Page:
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Kate E Pickett, Mildred Ajebon, Bo Hou, Brian Kelly, Philippa K Bird, Josie Dickerson, Katy Shire, Mark Mon-Williams, Neil Small, Rosemary McEachan, John Wright, Deborah A Lawlor
Objective: To describe the prevalence of factors related to wellbeing among primary school children in a deprived multi-ethnic community. Design and participants: Cross-sectional survey of 15,641 children aged 7-10 years in the Born in Bradford Primary School Years study: whole-classroom samples in 89 Bradford primary schools between 2016 and 2019. Main outcome measures: Prevalence estimates by ethnicity (%, 95% CI) of single and multiple vulnerabilities in child wellbeing within and across four domains (home, family, relationships; material resources; friends and school; subjective wellbeing). Results Only 10% of children have no vulnerabilities in any domain of wellbeing; 10% have one or more vulnerabilities in all four domains. The highest prevalence estimates were for being bullied some or all of the time (52.7%, 51.9 to 53.4%), keeping worries to oneself (31.2%, 30.5 to 31.9%), having no park near home (30.8%, 30.1 to 31.5%) and worrying all the time about how much money their family has (26.3%, 25.6 to 27%). Boys were consistently significantly more likely than girls to report all of the vulnerabilities in the Home, Family and Family Relationships domain, and the majority of indicators in the other domains, and in all domains except Friends and School, boys were significantly more likely to have at least one vulnerability. Girls were significantly more likely to report not having many friends (16.7%, 95% CI: 15.9 to 17.6% vs. 12.5%, 95% CI: 11.8 to 13.2%), being bullied some or all of the time (55.8%, 95% CI: 54.7 to 56.9% vs. 49.7%, 95% CI: 48.6 to 50.8%) and feeling left out all the time (12.1%, 95% CI: 11.4 to 12.8%) vs. 10.3%, 95% CI: 9.7 to 11.0%). Variations in vulnerabilities by ethnicity were complex, with children in Black, Asian and Minority Ethnic groups sometimes reporting more vulnerabilities and sometimes fewer than White British children. For example, compared to children of Pakistani heritage, White British children were more likely to say that their family never gets along well (6.3%,5.6 to 7.1% vs. 4.1%,3.6 to 4.6%) and to have no access to the internet at home (22.3%,21 to 23.6% vs. 18%,17 to 18.9%). Children with Pakistani heritage were more likely than White British children to say they had no park near their home where they can play with friends (32.7%,31.6 to 33.9% vs. 29.9%,28.6 to 31.3%), to report not having three meals a day (17.9%,16.9 to 18.8% vs. 11.9%,10.9 to 12.9%) and to worry all the time about how much money their families have (29.3%,28.2 to 30.3%) vs. 21.6%,20.4 to 22.9%). Gypsy/Irish Traveller children were less likely than White British children to say they were bullied some or all of the time (42.2%,35.4 to 49.4% vs. 53.8%,52.3 to 55.3%), but more likely to say they were mean to others all the time (9.9%,6.3 to 15.2% vs. 4%,3.5 to 4.7%) and can never work out what to do when things are hard (15.2%,10.6 to 21.2% vs. 9%, 8.2 to 9.9%). We considered six vulnerabilities to be of particular concern during the current Covid-19 pandemic and associated national and local lockdowns: family never gets along well together; no garden where child can play; no nearby park where they can play; not having 3 meals a day; no internet at home; worried about money all the time. Pre-pandemic, 37.4% (36.6 to 38.3%) of Bradford children had one of these vulnerabilities and a further 29.6% (28.9 to 30.4%) had more than one. Conclusions Although most primary school children aged 7-10 in our study have good levels of wellbeing on most indicators across multiple domains, fewer than 10% have no vulnerabilities at all, a worrying 10% have at least one vulnerability in all the four domains we studied and two thirds have vulnerabilities of concern during the Covid-19 lockdowns.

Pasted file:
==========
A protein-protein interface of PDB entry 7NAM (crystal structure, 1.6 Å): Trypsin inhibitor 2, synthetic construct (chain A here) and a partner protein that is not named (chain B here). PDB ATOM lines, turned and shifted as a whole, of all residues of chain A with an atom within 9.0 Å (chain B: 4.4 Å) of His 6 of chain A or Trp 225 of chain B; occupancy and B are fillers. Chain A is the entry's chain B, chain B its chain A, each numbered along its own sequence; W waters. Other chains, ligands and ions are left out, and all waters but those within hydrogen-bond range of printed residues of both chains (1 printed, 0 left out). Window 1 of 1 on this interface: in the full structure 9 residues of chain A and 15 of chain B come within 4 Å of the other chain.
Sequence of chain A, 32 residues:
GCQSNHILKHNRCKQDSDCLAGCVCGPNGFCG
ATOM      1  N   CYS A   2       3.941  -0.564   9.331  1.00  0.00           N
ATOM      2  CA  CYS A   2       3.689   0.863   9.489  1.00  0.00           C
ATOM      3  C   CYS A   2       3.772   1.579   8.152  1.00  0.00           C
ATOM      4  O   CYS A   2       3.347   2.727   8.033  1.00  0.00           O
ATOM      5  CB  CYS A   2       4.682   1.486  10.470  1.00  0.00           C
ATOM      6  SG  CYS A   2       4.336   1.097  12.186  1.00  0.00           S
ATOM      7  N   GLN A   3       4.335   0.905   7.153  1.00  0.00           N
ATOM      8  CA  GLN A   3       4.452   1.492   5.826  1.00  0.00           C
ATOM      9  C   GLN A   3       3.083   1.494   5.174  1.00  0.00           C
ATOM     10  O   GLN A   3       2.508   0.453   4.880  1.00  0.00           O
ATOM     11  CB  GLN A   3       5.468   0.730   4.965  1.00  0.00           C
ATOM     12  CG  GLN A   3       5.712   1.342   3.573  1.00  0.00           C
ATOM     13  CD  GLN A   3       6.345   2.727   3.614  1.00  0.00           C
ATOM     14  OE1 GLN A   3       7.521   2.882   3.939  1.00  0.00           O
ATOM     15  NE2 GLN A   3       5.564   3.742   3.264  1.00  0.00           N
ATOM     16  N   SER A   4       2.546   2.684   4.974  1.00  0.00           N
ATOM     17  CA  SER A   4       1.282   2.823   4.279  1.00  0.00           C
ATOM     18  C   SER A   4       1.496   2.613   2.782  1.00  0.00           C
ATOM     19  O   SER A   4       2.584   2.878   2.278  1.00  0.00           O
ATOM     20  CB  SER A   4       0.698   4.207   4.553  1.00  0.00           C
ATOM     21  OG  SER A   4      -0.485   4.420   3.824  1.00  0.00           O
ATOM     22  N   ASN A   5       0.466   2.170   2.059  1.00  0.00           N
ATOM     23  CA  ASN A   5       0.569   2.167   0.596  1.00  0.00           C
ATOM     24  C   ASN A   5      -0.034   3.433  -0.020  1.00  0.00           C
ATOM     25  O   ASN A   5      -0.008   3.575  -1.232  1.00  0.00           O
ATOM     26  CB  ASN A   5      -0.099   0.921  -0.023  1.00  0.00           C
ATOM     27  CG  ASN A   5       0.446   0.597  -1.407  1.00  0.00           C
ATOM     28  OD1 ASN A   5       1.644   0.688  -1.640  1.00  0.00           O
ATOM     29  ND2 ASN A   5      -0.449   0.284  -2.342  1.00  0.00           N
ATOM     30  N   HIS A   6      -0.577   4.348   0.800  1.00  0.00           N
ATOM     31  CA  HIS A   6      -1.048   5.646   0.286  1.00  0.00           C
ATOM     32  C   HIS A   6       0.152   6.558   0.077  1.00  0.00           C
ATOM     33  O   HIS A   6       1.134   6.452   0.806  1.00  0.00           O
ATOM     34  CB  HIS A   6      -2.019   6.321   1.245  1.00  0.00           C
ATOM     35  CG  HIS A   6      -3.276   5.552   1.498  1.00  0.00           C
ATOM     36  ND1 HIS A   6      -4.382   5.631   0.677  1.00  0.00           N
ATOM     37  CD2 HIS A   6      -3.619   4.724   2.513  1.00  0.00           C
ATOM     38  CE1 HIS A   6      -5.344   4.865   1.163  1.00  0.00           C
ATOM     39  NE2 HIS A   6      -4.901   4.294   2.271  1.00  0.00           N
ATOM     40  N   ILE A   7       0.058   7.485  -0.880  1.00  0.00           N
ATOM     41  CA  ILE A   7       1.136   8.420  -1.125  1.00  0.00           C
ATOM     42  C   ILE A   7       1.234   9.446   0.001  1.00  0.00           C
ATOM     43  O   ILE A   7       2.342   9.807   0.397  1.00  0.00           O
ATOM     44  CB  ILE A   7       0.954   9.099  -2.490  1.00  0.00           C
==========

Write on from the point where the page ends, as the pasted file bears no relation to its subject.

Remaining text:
The authors have declared no competing interest.
This study was funded by a joint grant from the UK Medical Research Council and UK Economic and Social Science Research Council (MR/N024397/1), with support from a Wellcome Trust infrastructure grant (WT101597MA) and the National Institute for Health Research under its Applied Research Collaboration Yorkshire and Humber (NIHR200166). The funders had no role in the design of the study, the collection, analysis, or interpretation of the data; the writing of the manuscript, or the decision to submit the manuscript for publication. All authors are independent of the funders, had full access to all of the data (including statistical reports and tables) in the study and can take responsibility for the integrity of the data and the accuracy of the data analysis. Views expressed in this paper are those of the authors and not necessarily those of any funder.
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Ethical approval has been obtained from the National Health Service Health Research Authority Yorkshire and the Humber (Bradford Leeds) Research Ethics Committee (reference: 16/YH/0062).
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